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Esbats and Sabbats – The Holy Days of Witchcraft
Every religion has its days of strength, respect and celebration. Wicca is no different in this respect. The holidays that Wiccans celebrate are referred to as Sabbats, or the Eight High Holy Days. They occur about every six weeks, and mark the change of seasons. The sun, as a representation of God, is honored on Saturday, and the ceremony for a special holiday is often held at noon. Another type of holy day that is more familiar to most people is Esbat. Esbat is a monthly event that usually coincides with the full moon. It is the night when magicians gather to perform rituals and magical works for the coming month.
This article will detail all of these holy days and hopefully shed some light on what witches do throughout the year to honor their Gods.
As mentioned above, Esbat is a ritual that coincides with the cycles of the moon. Usually, the day it is performed occurs when the moon is full, although this is not necessary. The full moon is important because witches firmly believe that the power of magical work waxes and wanes with the phases of the moon. When the moon is waxing, or full, it is good to perform rituals that attract things to you or increase positive effects in general. When the moon is waning, or waning, it is good for removing unwanted influences, or getting rid of negativity. However, when the moon is full, witchcraft is at its peak, and is good for almost any ceremony a witch wants to perform. A new moon, or dark moon, occurs when the moon is not visible at all. During this time, the ceremonies that are performed are either for intense protective ceremonies or negative magic.
On which day the proof is done, is it done in the evening or at night. The reason behind this is that these rituals are meant to work with the Goddess represented by the moon.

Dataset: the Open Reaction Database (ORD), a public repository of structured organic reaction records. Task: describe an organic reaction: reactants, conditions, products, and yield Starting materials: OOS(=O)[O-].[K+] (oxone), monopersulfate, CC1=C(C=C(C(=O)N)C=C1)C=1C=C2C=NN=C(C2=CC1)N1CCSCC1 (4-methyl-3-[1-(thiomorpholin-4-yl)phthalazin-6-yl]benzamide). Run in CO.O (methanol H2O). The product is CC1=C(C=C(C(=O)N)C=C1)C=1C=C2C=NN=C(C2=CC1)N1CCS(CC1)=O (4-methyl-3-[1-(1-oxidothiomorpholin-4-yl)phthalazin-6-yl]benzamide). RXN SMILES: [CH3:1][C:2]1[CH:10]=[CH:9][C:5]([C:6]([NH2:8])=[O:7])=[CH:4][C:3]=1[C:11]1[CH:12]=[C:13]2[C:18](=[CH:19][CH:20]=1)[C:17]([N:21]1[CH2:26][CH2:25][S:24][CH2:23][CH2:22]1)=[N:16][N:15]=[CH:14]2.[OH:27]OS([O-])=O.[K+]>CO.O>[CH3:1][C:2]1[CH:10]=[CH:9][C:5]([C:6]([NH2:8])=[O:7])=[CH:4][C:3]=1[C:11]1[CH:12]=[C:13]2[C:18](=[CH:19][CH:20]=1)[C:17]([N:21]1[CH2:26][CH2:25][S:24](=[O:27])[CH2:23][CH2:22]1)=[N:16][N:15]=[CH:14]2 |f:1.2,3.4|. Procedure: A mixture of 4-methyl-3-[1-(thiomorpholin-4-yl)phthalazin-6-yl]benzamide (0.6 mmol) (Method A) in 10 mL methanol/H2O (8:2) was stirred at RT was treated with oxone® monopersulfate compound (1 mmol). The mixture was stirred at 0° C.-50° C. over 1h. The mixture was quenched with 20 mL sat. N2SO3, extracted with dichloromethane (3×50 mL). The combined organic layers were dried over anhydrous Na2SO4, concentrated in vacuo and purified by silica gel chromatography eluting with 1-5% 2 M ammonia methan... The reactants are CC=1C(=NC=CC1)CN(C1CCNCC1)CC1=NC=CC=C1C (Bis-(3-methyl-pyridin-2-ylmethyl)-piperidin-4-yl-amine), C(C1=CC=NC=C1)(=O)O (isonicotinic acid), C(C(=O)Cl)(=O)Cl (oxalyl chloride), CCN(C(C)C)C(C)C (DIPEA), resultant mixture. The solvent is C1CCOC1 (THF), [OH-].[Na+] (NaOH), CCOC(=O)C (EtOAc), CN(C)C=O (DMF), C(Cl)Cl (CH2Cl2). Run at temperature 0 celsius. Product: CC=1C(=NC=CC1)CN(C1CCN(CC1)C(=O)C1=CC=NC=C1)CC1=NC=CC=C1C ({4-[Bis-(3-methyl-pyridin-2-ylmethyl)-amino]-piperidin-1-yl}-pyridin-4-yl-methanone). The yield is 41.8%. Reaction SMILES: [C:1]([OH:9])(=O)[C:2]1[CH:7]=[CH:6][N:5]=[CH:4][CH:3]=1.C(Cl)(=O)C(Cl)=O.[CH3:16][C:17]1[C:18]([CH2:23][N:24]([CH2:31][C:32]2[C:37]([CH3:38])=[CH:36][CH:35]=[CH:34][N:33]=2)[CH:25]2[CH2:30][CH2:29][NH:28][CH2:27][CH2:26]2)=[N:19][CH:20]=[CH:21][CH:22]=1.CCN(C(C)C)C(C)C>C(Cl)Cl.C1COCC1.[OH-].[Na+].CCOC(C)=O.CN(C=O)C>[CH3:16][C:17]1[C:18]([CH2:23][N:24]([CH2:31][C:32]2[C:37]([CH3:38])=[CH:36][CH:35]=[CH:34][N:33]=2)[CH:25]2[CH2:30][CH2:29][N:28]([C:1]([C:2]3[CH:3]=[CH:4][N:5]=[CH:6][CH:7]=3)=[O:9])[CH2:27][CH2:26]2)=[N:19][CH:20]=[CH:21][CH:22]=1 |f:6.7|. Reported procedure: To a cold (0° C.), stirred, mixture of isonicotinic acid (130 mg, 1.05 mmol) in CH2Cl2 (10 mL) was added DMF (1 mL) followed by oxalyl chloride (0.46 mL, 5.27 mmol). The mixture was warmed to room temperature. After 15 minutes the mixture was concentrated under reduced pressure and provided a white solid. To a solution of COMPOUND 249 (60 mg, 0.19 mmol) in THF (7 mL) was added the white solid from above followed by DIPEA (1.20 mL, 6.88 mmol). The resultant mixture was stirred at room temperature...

The actual process of making a proof can be summarized very briefly. The witch or coven will gather at a designated ritual location. There, they would cast a circle, and perform rituals that would heighten their magical and psychic power, and then channel that power toward their desired goal. Because there are so many variables to how a witch or group of witches may wish to channel their energy, it is difficult to provide an example of these rituals.
However, one of the things that is a common theme among the esbats is that it is a time to connect and commune with God. This is often done by reciting The Wiccan Rede and The Charge of the Goddess while in the circle. Then, time may be spent in meditation or practicing with tarot cards, runes or other methods. A cake and wine gathering follows, where the assembled witches will celebrate their coming together and reflect on the previous month and make plans for the coming month. The ritual circle is then opened, the leftover cake and wine are offered to Nature, and the witches will go their separate ways.
Eight High Holy Days
There are eight major holidays that Wiccans celebrate:
– Samhain (noun see you or sow-en)
– and Mabon
Each of the Holy Days represents a different change of seasons, and a different stage of life. The common representation of these stages is God, although many practitioners include the goddess in some form as well. They are primarily festivals of the Sun, and, unlike esbats, rituals are usually performed when the sun is highest in the sky.
Sabbats are usually large gatherings where the whole family will come together and celebrate with food and drink in addition to religious services.
Samhain is probably the best known of all the Wiccan Sabbats. It is on October 31st and it means the end of one cycle of the year. While many see it as the beginning of the first annual cycle, it doesn’t actually take place until Yule in December.
The main symbolism behind this holiday is death and honoring loved ones who have passed. It is generally thought that on this night, the veil between the worlds is thinnest, and witches take advantage of this opportunity to communicate with their family and friends who have passed on.
Samhain is also the last harvest festival of the year, and the last opportunity for coven and their families to come together to share their resources before digging in for winter. The time between Samhain and Yule is spent planning for the coming year and remembering the past year.
Yule is generally thought to be synonymous with the Christian holiday of Christmas. This is not exactly the case. Yule actually falls on the winter solstice, which usually falls on or around December 21st.